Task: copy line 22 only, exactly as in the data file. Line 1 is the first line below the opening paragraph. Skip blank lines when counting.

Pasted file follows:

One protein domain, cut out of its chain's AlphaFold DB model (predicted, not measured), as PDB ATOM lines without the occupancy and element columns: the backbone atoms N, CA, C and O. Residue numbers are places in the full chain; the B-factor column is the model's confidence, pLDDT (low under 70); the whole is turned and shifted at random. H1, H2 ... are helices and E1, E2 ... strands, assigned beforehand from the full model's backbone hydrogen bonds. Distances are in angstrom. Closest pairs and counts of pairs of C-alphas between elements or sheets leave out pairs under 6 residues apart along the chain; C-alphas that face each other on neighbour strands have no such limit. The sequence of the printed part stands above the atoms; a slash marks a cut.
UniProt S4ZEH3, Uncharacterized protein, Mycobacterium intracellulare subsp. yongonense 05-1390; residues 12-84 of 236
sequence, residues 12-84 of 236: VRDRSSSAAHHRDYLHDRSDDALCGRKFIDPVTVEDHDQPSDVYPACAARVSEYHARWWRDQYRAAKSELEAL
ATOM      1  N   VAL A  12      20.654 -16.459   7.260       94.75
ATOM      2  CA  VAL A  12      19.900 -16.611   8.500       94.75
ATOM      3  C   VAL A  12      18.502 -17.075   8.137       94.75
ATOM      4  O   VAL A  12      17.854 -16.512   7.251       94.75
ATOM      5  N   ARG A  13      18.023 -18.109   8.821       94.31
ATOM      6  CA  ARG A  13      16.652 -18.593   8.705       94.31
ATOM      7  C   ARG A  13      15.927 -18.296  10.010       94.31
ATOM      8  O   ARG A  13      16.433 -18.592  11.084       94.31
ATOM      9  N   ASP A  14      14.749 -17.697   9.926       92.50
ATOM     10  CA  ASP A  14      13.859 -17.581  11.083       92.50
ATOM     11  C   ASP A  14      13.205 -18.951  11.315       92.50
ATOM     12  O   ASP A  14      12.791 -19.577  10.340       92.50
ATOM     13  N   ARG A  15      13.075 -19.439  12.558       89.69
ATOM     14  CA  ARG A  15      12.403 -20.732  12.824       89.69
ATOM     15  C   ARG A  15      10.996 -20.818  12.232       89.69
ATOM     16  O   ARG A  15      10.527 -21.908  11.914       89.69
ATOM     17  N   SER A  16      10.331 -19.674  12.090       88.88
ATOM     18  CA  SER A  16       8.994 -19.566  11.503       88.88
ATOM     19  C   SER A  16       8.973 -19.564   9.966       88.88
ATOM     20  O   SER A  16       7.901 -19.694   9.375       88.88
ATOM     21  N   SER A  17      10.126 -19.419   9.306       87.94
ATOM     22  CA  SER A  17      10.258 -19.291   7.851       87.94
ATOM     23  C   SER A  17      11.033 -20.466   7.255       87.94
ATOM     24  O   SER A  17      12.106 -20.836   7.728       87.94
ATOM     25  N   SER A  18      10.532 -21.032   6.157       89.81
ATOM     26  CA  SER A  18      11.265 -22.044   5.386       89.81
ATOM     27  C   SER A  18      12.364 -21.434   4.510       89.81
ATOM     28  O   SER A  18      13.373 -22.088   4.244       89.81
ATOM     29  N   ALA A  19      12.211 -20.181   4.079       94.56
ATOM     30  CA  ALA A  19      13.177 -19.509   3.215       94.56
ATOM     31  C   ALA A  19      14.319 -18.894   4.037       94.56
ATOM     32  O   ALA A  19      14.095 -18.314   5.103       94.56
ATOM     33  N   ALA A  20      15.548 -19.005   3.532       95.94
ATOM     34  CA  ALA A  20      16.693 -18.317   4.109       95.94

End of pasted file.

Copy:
ATOM     20  O   SER A  16       7.901 -19.694   9.375       88.88